In optics, a virtual image is an image formed when the outgoing rays from an object always diverge (move apart). A plane mirror forms a virtual image positioned behind the mirror. Light from the source only exists in front of the mirror. The image in a plane mirror appears to be as far behind the mirror as the object is in front of the mirror.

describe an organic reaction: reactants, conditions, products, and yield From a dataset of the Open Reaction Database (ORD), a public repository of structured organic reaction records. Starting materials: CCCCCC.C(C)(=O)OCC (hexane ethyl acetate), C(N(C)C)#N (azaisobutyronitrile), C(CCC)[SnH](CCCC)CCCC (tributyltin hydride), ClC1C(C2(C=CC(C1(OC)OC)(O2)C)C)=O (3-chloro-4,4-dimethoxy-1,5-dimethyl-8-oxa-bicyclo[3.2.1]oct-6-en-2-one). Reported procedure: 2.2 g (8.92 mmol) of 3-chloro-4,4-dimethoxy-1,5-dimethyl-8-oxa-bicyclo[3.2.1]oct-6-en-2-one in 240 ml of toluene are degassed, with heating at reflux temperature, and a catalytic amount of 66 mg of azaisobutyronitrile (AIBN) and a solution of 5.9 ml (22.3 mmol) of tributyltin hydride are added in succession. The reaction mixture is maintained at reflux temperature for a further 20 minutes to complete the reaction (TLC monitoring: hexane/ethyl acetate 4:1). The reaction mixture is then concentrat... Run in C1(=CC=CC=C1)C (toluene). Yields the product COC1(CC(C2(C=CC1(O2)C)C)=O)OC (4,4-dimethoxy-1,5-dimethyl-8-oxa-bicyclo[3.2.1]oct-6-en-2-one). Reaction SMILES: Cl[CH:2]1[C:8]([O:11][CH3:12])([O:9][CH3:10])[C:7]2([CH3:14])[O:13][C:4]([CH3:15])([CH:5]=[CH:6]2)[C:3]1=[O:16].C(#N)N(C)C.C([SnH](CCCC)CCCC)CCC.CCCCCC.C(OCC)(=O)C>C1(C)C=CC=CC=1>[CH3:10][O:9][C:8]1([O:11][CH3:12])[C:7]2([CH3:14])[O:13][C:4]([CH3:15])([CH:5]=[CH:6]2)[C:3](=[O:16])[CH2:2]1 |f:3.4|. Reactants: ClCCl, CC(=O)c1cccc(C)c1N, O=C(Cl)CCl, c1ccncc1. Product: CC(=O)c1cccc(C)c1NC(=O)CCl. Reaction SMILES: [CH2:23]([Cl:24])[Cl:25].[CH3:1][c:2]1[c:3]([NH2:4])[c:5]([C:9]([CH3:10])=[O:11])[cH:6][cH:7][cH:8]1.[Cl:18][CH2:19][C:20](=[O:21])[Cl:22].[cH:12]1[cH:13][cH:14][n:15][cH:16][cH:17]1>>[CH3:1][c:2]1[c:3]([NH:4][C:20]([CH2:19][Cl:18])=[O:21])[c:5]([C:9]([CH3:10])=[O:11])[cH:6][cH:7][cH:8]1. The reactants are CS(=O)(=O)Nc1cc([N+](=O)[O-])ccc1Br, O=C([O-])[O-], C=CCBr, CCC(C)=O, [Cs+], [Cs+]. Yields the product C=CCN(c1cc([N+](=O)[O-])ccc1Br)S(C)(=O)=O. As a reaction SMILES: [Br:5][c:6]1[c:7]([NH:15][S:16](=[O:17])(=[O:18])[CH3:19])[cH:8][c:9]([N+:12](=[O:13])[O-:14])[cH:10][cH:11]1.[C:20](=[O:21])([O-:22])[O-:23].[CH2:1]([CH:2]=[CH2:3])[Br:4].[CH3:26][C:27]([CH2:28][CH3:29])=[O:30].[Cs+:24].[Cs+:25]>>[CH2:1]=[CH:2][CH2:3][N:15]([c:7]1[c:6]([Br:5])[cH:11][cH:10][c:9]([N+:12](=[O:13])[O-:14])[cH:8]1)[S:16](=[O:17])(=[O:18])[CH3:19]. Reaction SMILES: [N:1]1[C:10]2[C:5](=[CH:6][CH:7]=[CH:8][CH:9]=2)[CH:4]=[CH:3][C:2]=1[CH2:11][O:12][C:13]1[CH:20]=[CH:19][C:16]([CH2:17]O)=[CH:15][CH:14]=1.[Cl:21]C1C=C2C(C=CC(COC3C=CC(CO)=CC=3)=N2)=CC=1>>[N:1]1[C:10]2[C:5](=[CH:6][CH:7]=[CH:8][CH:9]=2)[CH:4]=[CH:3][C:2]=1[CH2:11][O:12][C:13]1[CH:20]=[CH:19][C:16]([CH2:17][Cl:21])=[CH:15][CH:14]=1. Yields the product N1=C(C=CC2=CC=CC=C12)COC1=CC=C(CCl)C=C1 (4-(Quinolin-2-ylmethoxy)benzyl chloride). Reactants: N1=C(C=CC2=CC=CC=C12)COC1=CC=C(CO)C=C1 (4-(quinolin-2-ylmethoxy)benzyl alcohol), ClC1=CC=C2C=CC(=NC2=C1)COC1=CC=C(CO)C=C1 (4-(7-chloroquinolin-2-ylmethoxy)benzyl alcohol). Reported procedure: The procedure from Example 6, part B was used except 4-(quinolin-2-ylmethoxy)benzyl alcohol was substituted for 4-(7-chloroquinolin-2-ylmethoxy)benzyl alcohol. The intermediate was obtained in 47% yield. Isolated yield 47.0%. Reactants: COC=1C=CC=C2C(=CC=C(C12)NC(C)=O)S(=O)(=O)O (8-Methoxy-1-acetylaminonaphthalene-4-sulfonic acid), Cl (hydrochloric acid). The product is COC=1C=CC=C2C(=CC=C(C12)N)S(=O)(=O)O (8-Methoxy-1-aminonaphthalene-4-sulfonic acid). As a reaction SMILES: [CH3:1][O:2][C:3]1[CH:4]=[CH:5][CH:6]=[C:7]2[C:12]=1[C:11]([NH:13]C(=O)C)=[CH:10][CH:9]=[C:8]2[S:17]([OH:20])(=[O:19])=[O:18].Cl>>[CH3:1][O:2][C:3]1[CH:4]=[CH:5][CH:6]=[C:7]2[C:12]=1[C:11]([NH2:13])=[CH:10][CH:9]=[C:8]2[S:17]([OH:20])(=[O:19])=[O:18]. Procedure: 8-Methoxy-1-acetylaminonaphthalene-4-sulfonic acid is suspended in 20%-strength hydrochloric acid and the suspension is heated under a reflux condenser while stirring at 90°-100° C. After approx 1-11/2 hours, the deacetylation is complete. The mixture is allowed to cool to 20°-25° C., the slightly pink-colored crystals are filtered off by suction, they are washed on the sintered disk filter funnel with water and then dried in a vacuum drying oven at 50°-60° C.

In contrast, a real image is one that is formed when the outgoing rays form a point converge at a real location. Real images can be projected onto a diffuse reflecting screen, but a screen is not necessary for the image to form.
References[change | change source]
- Knight, Randall D. (2002). Five Easy Lessons: strategies for successful physics teaching. Addison Wesley. pp. 276–278.